Is the “Vegan Face” Really a Thing?


Vegan face wrinkles truth or myth

Unfortunately, I’ve come across several forum posts and articles that suggest the vegan diet causes wrinkles and premature aging. This supposed phenomenon has been dubbed the vegan face.

To start with, no, the vegan diet does not cause wrinkles. No matter what diet you’re on, there are things you can do or fail to do that can hasten the onset of wrinkles—most of which have nothing to do with what you eat.

You’ll be glad to hear that the vegan diet actually offers many benefits in the way of helping you PREVENT early skin aging, and we’ll touch on that in a future article.

If you doubt the power of a diet rich in fruits and vegetables, check out the breathtaking Annette Larkins, a raw vegan who’s gained notoriety for her age-defying diet and lifestyle. She’s in her mid 70’s and often gets mistaken for 30+ years younger.

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Anyway, so where does the pervasive myth (that the vegan diet causes wrinkles) come from? And why won’t it die already?

Well, to answer that question we’ll first have to cover a few basics regarding what it is that causes wrinkles, in general. Then we’ll go over why it may be that people often erroneously assume the vegan diet leads to wrinkle formation.

So, What Is It That Causes Wrinkles?

Below is a brief list of the changes the skin undergoes resulting in wrinkle formation.

The Aging Process Itself

My favorite title so far when encountering articles with vegan-wrinkle scaremongering is “Look what 10 years on a vegan diet did to my skin!” Uh, yeah you got 10 years older. After age 20 or so, you’ll see a noticeable decrease in elasticity for every decade of life thereafter. Not always dramatic, but noticeable.

Why exactly? Human skin is an organ, and like any other organ, it undergoes clearly distinguishable changes throughout the aging process. For starters, here are a few of the changes that take place:1-2

  • Decreased cell replacement—our skin undergoes a continual process of renovation wherein old cells die off as new cells replace them. So, if you make less new skin cells over time, you’ll end up with a net loss—i.e. skin thickness, wrinkles and so on.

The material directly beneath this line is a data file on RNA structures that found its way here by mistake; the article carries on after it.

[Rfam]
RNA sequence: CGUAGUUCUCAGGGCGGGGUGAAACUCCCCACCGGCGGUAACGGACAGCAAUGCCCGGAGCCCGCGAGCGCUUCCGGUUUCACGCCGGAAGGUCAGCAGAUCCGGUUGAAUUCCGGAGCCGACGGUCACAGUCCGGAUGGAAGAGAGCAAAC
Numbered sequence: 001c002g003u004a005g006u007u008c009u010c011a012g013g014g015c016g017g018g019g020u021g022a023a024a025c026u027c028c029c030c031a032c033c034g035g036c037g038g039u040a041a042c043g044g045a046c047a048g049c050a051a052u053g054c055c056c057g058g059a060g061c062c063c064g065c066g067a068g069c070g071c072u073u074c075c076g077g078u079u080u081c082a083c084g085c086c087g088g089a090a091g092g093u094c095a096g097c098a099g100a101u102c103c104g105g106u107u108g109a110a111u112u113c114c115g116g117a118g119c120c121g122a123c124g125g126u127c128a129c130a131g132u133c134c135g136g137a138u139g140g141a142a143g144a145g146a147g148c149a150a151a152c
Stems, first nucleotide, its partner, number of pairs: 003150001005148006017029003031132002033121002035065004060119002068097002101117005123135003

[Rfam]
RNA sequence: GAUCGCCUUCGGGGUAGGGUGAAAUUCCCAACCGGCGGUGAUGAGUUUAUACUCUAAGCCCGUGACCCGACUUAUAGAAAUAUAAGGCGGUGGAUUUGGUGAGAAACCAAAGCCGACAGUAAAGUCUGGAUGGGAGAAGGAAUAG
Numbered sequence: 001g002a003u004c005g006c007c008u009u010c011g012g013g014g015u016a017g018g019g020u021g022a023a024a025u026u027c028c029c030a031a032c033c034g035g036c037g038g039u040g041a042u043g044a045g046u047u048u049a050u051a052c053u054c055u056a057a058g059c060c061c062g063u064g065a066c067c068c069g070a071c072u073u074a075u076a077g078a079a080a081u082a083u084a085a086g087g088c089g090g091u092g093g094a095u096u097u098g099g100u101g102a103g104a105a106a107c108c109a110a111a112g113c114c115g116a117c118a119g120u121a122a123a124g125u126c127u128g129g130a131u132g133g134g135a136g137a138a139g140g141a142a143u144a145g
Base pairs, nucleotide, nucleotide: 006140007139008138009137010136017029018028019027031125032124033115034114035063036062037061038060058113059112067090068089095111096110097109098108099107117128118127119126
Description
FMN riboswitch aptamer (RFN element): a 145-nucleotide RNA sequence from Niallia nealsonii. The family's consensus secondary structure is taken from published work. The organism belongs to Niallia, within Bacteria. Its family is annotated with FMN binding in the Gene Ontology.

• Compromised barrier function—one of the main functions of the skin is that it serves as a barrier to protect against the environment.
  • Compromised mechanical protection
  • Delayed wound healing and immune responses
  • Impaired thermoregulation—another important function of the skin is that it maintains body temperature.
  • Decreased sebum production—sebum is the natural oils secreted from the skin that nourish it, keep it moist, and reduce the appearance of wrinkles.

The mechanism most commonly linked to age is oxidative damage. But, as you’ll see below there are many ways in which wrinkles become more prevalent with age. As far as specific bodily processes go, you could consider oxidative stress to be the common denominator when it comes to aging skin. Age is merely a proxy for the time you’ve had to accumulate oxidative stress in its many forms.

This is a good place to stop and talk about the two different types of skin aging.

Intrinsic Aging

The aging that takes place naturally with the passage of time. It happens behind the scenes, and there’s not much you can do about it. Also, you don’t need to smoke or spend one too many hours under the sun to experience this type of aging.

Causes:
  • Genetics—progressive shortening of telomeres. Telomeres are those long thingies at the ends of our chromosomes, that undergo a base-pair loss each time the DNA is replicated.
  • Hormones
  • Metabolic substances

Because it’s a genetic thing, the age of onset of noticeable signs of intrinsic aging depends on the genetic hand one has been dealt.